PBS changes will save $3 billion… But how will it affect you? 231



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Health Minister Susan Ley has announced a few changes to the Pharmaceutical Benefits Scheme that will mean big savings – $3 billion in fact. And after reviewing the PBS, it’s clear that these changes are well needed. The question is, how will they affect you?

Currently, the PBS lists hundreds of medications and provides them at a cheaper rate for the Australian population and even cheaper again for seniors. The amount an average Australian contributes to their medication as a co-payment for the PBS is $37.70, however for pensioners or concession card holders it’s just $6.10. These figures are adjusted annually on 1 January in line with the Consumer Price Index.

It’s a very beneficial program for seniors and as you can imagine, costs the government quite a bit. However, the system has also got some interesting quirks.

Firstly, this sees some pensioners paying $6.10 for products they could buy over the counter – even at Woolworth’s – for just a couple of dollars. One example is paracetamol, which is available at any service station, supermarket or corner store.

Why would they pay so much for something you can get cheaper?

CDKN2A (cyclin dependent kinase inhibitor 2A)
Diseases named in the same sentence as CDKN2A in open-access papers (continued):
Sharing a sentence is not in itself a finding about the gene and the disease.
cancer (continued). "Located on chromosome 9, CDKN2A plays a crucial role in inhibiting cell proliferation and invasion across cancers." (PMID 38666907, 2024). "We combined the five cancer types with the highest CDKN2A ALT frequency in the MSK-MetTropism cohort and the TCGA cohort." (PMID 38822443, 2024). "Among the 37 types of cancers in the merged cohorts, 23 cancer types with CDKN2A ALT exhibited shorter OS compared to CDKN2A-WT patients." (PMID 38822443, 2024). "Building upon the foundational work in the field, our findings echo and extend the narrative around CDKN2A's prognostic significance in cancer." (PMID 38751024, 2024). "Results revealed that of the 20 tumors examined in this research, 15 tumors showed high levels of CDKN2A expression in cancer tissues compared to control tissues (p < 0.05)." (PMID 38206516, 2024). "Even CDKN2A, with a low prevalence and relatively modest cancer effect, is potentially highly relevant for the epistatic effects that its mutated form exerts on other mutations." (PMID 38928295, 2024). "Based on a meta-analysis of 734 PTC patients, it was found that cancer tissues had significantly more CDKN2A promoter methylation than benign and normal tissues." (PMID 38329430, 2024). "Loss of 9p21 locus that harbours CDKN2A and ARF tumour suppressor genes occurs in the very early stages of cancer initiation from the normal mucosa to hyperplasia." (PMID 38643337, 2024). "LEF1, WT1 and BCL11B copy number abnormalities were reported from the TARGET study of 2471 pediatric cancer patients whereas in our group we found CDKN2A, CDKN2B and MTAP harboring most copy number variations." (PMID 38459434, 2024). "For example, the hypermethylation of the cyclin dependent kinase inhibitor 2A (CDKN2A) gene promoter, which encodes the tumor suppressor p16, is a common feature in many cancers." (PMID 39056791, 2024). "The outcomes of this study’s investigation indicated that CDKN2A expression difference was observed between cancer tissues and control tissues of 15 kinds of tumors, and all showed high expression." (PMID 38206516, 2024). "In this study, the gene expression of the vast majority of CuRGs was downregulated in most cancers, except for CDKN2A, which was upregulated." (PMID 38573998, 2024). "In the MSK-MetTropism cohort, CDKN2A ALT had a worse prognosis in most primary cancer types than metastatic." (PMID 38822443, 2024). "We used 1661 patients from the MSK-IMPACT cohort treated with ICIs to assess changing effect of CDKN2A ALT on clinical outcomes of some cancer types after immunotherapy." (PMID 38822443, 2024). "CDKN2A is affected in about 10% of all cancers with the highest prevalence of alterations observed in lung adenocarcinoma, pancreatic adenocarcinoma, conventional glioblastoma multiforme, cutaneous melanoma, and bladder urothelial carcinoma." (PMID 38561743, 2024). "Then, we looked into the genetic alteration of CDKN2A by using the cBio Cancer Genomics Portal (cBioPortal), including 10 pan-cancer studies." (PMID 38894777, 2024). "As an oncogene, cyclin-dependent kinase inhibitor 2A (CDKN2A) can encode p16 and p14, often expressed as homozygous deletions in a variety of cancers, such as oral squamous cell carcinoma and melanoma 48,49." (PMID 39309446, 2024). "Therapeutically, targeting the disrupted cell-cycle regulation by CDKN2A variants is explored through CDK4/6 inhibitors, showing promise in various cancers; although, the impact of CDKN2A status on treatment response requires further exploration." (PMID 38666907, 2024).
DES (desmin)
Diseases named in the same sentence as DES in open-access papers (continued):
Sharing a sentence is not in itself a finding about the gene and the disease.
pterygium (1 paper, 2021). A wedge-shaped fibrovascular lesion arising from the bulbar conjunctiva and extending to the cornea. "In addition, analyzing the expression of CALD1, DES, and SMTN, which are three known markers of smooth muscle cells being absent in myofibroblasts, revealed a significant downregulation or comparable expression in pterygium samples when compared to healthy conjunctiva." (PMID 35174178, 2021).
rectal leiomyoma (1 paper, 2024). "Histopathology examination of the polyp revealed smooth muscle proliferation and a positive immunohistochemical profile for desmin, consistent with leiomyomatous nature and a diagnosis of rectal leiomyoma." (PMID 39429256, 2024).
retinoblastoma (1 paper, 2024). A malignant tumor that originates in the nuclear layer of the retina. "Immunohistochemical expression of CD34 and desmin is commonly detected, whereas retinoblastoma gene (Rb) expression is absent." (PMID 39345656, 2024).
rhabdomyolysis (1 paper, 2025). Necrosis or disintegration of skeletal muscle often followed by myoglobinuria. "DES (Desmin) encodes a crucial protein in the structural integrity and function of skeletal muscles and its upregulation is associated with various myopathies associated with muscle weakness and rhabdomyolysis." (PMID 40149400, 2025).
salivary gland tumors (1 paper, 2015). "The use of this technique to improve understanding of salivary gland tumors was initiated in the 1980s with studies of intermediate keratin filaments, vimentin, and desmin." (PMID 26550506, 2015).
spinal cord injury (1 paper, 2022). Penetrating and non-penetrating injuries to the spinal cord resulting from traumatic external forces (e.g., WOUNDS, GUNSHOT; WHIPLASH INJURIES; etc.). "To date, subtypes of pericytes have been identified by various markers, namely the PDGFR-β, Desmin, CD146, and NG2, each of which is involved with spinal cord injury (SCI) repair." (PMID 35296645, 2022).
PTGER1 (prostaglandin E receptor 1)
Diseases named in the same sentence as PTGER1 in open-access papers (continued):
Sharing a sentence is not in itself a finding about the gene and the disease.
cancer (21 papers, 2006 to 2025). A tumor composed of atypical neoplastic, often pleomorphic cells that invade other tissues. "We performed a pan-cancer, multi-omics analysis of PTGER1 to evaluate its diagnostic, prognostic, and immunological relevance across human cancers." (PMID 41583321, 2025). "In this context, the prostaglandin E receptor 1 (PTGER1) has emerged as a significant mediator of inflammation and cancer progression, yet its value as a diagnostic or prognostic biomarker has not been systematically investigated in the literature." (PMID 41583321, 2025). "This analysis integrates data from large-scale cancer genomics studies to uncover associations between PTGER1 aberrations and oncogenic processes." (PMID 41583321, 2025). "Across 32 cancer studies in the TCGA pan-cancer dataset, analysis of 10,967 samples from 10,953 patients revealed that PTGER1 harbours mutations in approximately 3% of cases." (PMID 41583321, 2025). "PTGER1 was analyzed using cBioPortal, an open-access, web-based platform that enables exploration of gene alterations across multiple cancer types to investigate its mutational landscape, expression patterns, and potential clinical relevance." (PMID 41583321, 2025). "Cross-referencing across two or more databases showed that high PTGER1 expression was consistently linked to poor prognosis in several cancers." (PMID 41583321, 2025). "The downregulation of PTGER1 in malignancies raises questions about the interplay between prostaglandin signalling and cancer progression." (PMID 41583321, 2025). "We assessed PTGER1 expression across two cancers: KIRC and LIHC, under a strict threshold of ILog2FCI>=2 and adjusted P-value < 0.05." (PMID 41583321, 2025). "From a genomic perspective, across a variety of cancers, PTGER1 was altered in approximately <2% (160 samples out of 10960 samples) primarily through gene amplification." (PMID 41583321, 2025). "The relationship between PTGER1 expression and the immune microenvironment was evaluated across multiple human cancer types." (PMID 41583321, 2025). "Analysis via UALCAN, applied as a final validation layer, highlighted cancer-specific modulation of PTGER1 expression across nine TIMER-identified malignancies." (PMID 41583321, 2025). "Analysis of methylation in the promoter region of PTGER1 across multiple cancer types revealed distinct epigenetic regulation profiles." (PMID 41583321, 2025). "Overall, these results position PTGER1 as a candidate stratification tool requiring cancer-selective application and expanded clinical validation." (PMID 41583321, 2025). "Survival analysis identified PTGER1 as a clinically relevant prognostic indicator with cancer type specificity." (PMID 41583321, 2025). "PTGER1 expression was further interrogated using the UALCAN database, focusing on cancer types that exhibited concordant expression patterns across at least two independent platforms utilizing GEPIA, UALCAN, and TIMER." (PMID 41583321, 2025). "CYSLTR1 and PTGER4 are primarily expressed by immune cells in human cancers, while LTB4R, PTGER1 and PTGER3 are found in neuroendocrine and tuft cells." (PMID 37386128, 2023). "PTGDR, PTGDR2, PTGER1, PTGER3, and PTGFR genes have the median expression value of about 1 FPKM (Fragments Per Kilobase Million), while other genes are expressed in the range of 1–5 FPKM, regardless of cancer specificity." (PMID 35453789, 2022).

It comes down to the safety net – an amount that if exceeded, makes all medication purchases free from that point onwards. For the average Australian it’s $1,453.90 and for pensioners it’s $366.00 or 60 scripts. So for people who take high volumes of medication, it’s a beneficial system and some have managed to rort it by stockpiling basic medication on scripts to reach the safety net and enjoy free medication.

To manage this, one of the proposed changes is to take all over-the-counter medication off the PBS, making room for more lifesaving medications including cancer drugs. It makes sense, given that over the counter medications aren’t often treating something life threatening and giving the discount to those facing serious problems like cancer is a morally sound decision. Ms Ley has said that this measure will benefit the seriously sick.

This means that the calibre of medications on the PBS will be higher than it currently is, and prescriptions for these medications will be more difficult to get from doctors as it’s not a standard dose of paracetamol that can easily be written for anyone for anything. This will assist in stopping those manipulating the system and stockpiling basic medication.

The second measure has both a good and bad edge for consumers. They’d like to reduce the PBS consumer co-payment by around $1, making the co-payment anywhere around $5.10 per medication. However, there’s no confirmation about whether pharmacists will recoup the cost themselves by charging slightly more for medications or if they’ll do as the government hopes and use it as a marketing tool to attract customers.

The downside to this is that it will take consumers longer to reach the PBS safety net – something that could be seen as a bad thing for some, but a necessary measure to reduce those rorting the system.